Ballpark meeting leaves many questions

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Submitted: Wed, 05/09/2012 - 2:03am
Updated: Wed, 05/09/2012 - 4:33pm

WILMINGTON, NC (WWAY)– Despite it being election night, Wilmington City Hall was full for a public meeting about bringing baseball to the Port City. With questions swirling over stadium sites and funding, not all people are singing take me out to the ball game.

“Most of the people would be tickled to death to have a stadium here as long as its privately enterprised,” said RJ Davis, a Wilmington resident.

National Sports Services, who is doing the consulting for the City of Wilmington when it comes to this project, gave the public general information about baseball stadiums.

Many residents gave the service a piece of their mind as well. It all came back to one main issue: how will the city pay for a stadium? Although the city does not have that answer yet, some people on hand were in favor of the ballpark even if it is taxpayer funded.

“I can’t imagine that it will have an extreme impact on the individual taxpayer as some of the people have been reporting,” said Matthew Onley, another Wilmington resident. “I feel like the benefits would outweigh the cost.”

National Sports Services says it is noticing a trend when it comes to funding for similar projects.

“The norm now, we’re seeing, is a public private type of venture to where both parties are participating in the process to try and make it happen,” said Matt Perry of the National Sports Service.

The next step for the city is on May 15, when Mandalay Baseball is expected to deliver a proposal for the staff to review.

The city will also hold another public meeting tomorrow night to accommodate those who were unable to make it tonight.


  • GuestEvan says:

    Obviously, no one from the private sector consider this as profitable venture, otherwise it would have been already built by private investors.

    Elected official should govern, not to use their time and tax payers money for a business ventures. If officials are successful businessmen, why they are in politics?

  • ChefnSurf says:

    - Statement: “”The norm now, we’re seeing, is a public private type of venture to where both parties are participating in the process to try and make it happen,” said Matt Perry of the National Sports Service.”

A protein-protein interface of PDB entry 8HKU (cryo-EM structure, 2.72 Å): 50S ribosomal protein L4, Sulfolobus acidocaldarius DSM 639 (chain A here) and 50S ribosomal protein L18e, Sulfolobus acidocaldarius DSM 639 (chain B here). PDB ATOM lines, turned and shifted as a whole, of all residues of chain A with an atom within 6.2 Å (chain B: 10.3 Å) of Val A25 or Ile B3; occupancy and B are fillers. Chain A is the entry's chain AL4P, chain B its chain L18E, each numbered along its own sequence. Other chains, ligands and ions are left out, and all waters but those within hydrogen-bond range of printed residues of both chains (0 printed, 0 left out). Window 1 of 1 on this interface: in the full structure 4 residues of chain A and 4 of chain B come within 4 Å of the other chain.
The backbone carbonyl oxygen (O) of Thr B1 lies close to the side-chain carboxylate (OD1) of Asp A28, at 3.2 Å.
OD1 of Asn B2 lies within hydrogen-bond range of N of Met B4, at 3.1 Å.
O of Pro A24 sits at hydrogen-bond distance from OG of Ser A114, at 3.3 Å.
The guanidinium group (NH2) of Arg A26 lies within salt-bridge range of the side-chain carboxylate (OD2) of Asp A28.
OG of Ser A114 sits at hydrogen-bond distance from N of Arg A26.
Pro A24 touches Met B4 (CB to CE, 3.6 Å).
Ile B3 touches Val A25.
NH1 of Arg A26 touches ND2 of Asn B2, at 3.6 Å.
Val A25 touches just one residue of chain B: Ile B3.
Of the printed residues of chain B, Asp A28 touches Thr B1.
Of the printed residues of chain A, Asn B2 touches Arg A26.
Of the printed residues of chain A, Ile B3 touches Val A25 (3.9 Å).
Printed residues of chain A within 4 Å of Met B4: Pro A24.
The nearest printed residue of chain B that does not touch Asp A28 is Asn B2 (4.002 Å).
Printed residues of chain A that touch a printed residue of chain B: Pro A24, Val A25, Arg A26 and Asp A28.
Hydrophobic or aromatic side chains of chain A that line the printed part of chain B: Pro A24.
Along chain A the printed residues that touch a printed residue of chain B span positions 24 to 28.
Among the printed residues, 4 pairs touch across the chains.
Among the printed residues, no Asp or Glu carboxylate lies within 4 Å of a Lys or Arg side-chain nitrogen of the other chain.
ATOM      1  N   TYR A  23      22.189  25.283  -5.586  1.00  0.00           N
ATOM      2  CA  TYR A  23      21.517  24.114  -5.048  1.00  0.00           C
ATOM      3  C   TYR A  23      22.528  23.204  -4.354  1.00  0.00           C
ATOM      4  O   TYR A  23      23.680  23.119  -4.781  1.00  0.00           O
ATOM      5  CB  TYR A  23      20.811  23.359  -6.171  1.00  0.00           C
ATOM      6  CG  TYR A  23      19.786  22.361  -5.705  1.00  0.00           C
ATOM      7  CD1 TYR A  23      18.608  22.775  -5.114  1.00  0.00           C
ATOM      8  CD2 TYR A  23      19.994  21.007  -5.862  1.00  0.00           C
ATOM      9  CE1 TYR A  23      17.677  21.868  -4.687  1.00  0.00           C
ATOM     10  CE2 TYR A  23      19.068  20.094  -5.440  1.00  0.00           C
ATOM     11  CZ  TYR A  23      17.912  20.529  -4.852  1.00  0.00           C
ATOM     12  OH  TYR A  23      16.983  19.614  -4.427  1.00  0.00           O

– Translation: Hey, we don’t want to pay for this any more than you do.

    If this thing is going to be so profitable, why would a for-profit business want local taxpayers to be obligated for its debt?

  • Brian says:

    I do not want my tax dollars wasted on a(nother) baseball stadium. Bring the team here, and if they sell out Legion stadium 3 years in a row for every game, then let’s talk.

  • frontpaige says:

    I keep hearing public/private funding for the stadium project.
    In similar ventures across the country, this means the taxpayer pays the majority share and is responsible for the debt. The use of private funds can be more a taxpayer involvement ‘lure’ that leaves the taxpayer on the hook.

  • cintrek62 says:

    I own property & I don’t want to see my tax dollars go up even a few dollars for baseball. My sewer bill is continuously going up, up, up. I don’t like baseball, such a boring game, doubt I would ever go to a game, so no I don’t want to pay for it. Let the private business people pay for it. Quit raising property taxes for these types of ventures. If you want the money to build a stadium pay for it from your own pocket. I know how to budget so give me a call & I’ll show you where you can cut costs to build your stadium. My income isn’t going up at all but my bills sure are so all extras have been cut. Can you say the same?

  • Wilmington Observer says:

    I do not want my (tax) dollars to be used for baseball.

    Wilmington Observer

  • Guest2020 says:

    Wilmingtons roads are crappy. They have been laying off city workers for years and the remaining workers have to take on more responsibility with no increase in pay. How do these politicians think they can afford more financial liability? These politicians are in the pockets of those who stand to gain the most from these ventures. Who benefited from the convention center? Who stands to benefit from the building of this stadium? It sure isn’t the taxpayers.

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